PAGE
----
Mad Cow Disease
This is Sarah Long. And this is Steve Ember with SCIENCE IN THE NEWS, a VOA Special English program about recent developments in science.
Today, we tell about a disease in cows that can spread to other animals and to people. We also tell about recent scientific progress in developing a test for the disease.
The cattle disease is bovine spongiforn encephalopathy. It causes holes to develop in the brain. Cattle act strangely before they die. So it is known as Mad Cow Disease.
B-S-E first appeared in Britain in Nineteen-Eighty-Five, and has spread across much of Europe. All animals known to have the disease since that time have been found in Europe or imports from Europe.
Scientists believe that eating infected beef from a cow suffering B-S-E causes a similar disease in people. This deadly disease is called Creutzfeldt-Jakob Disease, or C-J-D. It cannot be cured. C-J-D is rare. It usually affects people sixty-five years old or older. More than one-hundred people in Europe have died or are dying from it. Most of the victims live in Britain.
Animal health experts recently met in Paris, France to discuss mad cow disease.
They said more than thirty countries have banned the import of meat, bone meal and live cattle from western Europe. They said countries can be considered at risk for B-S-E if they imported such products from Western Europe during the past twenty years. They said parts of Eastern Europe, Asia and the Middle East are at increased risk.
The officials also urged countries to approve measures to control the killing of animals for food. They say this would reduce the chance of infected meat being sold as food for people. They also said the human food supply should not include the animal parts thought most likely to carry the disease, such as the head and the spinal cord.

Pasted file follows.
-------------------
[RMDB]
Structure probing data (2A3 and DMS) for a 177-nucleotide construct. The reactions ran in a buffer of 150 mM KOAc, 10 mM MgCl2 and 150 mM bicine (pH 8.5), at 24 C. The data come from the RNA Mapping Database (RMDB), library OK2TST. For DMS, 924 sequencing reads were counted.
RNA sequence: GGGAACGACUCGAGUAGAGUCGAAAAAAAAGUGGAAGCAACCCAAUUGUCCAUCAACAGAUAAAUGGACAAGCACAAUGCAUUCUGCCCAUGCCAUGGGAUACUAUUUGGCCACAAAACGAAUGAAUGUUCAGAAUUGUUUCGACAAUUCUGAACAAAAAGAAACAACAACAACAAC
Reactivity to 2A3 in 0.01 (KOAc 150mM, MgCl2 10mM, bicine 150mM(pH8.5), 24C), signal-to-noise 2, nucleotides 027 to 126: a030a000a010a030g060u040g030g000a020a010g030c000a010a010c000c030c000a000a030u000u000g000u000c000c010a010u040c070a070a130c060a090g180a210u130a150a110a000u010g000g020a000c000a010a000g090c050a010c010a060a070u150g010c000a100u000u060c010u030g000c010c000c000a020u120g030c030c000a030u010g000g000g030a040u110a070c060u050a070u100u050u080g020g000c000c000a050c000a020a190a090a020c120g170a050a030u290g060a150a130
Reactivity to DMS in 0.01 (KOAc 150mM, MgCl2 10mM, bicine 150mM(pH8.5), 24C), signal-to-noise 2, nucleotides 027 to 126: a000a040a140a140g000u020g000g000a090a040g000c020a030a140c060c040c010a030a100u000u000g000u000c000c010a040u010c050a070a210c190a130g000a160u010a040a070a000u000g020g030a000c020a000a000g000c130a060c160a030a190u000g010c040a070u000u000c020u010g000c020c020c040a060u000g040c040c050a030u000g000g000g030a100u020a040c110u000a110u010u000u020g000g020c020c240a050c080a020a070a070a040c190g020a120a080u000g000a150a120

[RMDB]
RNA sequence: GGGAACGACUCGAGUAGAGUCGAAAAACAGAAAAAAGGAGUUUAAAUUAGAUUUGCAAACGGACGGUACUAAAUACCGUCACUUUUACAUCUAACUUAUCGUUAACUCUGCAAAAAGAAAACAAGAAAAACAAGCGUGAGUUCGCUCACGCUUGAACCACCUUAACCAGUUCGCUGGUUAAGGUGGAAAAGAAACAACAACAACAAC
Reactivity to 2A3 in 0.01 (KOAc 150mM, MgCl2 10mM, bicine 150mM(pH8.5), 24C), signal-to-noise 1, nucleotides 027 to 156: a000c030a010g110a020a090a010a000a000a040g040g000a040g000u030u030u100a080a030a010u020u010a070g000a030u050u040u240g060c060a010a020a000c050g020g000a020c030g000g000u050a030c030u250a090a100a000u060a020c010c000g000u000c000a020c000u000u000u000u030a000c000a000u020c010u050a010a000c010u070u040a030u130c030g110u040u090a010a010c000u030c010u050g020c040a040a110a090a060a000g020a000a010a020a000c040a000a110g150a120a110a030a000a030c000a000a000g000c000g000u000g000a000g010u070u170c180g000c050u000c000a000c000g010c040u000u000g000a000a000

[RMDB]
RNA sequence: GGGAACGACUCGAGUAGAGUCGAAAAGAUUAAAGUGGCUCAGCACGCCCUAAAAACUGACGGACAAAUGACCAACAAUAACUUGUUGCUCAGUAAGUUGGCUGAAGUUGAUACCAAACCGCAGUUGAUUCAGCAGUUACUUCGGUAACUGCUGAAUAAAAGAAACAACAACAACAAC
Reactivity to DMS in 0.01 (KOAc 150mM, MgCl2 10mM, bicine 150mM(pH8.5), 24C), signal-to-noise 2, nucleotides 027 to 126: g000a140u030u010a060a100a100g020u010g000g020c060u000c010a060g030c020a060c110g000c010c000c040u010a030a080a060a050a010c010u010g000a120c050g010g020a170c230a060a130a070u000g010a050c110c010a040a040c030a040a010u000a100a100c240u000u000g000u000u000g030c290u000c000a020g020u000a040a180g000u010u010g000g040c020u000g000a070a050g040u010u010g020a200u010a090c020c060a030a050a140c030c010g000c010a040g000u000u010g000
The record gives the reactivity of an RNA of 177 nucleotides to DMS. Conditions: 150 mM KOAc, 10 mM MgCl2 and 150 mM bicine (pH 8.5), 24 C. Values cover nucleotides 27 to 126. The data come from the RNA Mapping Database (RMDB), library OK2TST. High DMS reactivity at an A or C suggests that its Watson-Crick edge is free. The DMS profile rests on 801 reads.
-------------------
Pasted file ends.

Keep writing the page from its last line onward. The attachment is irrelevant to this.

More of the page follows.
The European Union now requires that all animals over thirty months old be tested for mad cow disease when they are killed. The idea is that older animals are likely to have more severe infections that are the greatest danger to people.
American officials have taken steps to prevent Mad Cow Disease from entering the United States. The government restricts imports of cows and other animals from countries where B-S-E exists. Imports of some feed products from such areas also are restricted. Feed containing animal remains is suspected of causing the disease.
American officials say more than two-hundred-fifty experts know how to recognize foreign animal diseases, including B-S-E. Information about the disease has been provided to federal and state agencies, laboratories and some colleges.
American officials say they are inspecting animals for signs of B-S-E. Federal inspectors are examining all cows raised for meat. They examine the animals for disorders of the central nervous system. Any animal showing signs of such a disorder is destroyed. The meat is not permitted for use as human food. The brains of these animals are sent to the Agriculture Department for additional tests.
The only sure way to tell if an animal has B-S-E is to test a brain sample after it has been killed. Now, Israeli scientists say they have discovered the substance responsible for mad cow disease in the liquid waste of animals and people.
Scientists believe B-S-E is caused by a kind of infectious particle known as a prion (PREE-on). Prions are proteins. They do not contain any genetic material so they cannot make copies of themselves. This makes them different from all other known infectious agents such as bacteria, viruses, fungi and parasites.
Prions are found naturally in brain cells of people and animals. They do no harm. Sometimes, however, one changes shape. Other proteins known as enzymes can destroy normal proteins. But they cannot destroy changed prions.
A few years ago, scientist Stanley Prusiner showed how these changed prions act on surrounding normal prions to change them too. More and more prions change, until the changed ones are spread throughout the brain. This kills brain tissue and causes human spongiform brain diseases, including Creutzfeldt-Jakob disease.